CD Review: “Il Tenore” by Freddie De Tommaso

It’s a bit of a paradox that the proverbial shortage of tenors coexists with the announcement, at regular intervals, of a new vocal phenomenon that, after one or two solo recitals, the recording industry decides to “crown before ‘they are kings’. and no less cynically paraphrase a famous saying by Mascagni. Yet there are too many instances in which media sensationalism has contributed to the stellar rise and fall of young singers for it not to hold a grain of truth.

It is therefore with a certain skepticism that I listened to Freddie De Tommaso’s recent album which, unfortunately, could not dissipate the most pressing of my reservations, as the recurrence of stylistic flaws harms the pleasure of music by elsewhere beautifully colored. voice.

Act as

De Tommaso’s success story in London has all the makings of a Christmas miracle when in December 2021 he not only saved the Royal Opera House‘s production of “Tosca” by replacing the indisposed Bryan Hymel, but garnered rave reviews from international newspapers and magazines. setting him on the right path to (early) stardom. Also in 2021, he released his first studio recital, “Passione”, a tribute to Southern Italian music that has been widely hailed as a heartfelt tribute to the tenors of the 1950s and 1960s.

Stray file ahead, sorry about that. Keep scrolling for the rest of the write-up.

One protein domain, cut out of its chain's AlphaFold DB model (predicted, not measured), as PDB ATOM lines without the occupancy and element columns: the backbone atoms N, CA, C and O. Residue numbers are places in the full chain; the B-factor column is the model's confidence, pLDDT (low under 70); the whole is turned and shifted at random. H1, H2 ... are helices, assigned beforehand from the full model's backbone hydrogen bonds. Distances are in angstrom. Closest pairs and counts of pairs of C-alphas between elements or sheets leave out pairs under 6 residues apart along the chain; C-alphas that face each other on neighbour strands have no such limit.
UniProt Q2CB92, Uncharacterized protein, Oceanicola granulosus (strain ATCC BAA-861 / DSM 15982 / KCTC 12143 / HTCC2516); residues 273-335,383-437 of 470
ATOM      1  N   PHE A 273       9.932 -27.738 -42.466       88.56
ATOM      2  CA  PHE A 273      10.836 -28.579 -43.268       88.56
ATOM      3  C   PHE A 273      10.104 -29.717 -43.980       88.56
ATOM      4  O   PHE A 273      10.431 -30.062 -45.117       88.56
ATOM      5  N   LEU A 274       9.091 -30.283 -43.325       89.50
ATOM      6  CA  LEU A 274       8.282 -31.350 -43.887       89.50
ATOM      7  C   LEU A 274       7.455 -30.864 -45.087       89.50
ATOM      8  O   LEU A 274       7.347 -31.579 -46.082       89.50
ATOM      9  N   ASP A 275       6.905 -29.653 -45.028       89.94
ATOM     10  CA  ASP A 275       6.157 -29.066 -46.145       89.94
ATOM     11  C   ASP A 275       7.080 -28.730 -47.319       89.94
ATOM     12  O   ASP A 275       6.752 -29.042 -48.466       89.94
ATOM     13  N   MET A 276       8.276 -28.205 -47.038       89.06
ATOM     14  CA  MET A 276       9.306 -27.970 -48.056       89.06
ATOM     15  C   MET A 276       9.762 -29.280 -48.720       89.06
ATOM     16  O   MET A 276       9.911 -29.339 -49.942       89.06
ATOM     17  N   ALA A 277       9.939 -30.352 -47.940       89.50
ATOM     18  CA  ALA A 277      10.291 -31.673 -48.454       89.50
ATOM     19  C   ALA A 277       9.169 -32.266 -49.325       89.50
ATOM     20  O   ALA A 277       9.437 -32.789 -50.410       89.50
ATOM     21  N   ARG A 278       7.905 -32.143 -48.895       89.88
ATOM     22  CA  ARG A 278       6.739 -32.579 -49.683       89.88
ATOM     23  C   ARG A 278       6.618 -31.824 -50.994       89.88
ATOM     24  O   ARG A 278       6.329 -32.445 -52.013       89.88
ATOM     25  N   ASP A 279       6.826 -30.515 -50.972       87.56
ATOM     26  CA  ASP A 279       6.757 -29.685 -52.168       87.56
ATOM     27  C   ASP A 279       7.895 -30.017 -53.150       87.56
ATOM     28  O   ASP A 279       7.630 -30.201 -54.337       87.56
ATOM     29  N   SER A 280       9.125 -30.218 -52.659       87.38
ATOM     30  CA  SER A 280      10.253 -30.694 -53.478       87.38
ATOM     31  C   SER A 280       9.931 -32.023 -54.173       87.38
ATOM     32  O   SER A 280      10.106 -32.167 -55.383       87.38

With “Il Tenore”, he now proposes to mark the transition of the voice in the spinto repertoire of Puccini and Bizet, that is to say the four operas of (in chronological order) “Carmen”, “Tosca “, “Madame Butterfly” and “Turandot”. .” He is supported by the Philharmonia Orchestra, as well as the soloists Natalya Romaniw, Aigul Akhmetshina, and, more particularly, Lise Davidson who associate themselves with the Anglo-Italian tenor in a more or less generic way, preventing one of the duos from developing a real music. or a dramatic synergy.

Because the general impression is that of a kind of superficiality by which the characters of De Tommaso remain strangely interchangeable. His Don José shows the same stentorian antics as Cavaradossi or even Pinkerton – the latter sadly resisting the score’s many invitations to infuse the dramatic context with that bittersweet aftertaste of the American lieutenant’s infamous seduction.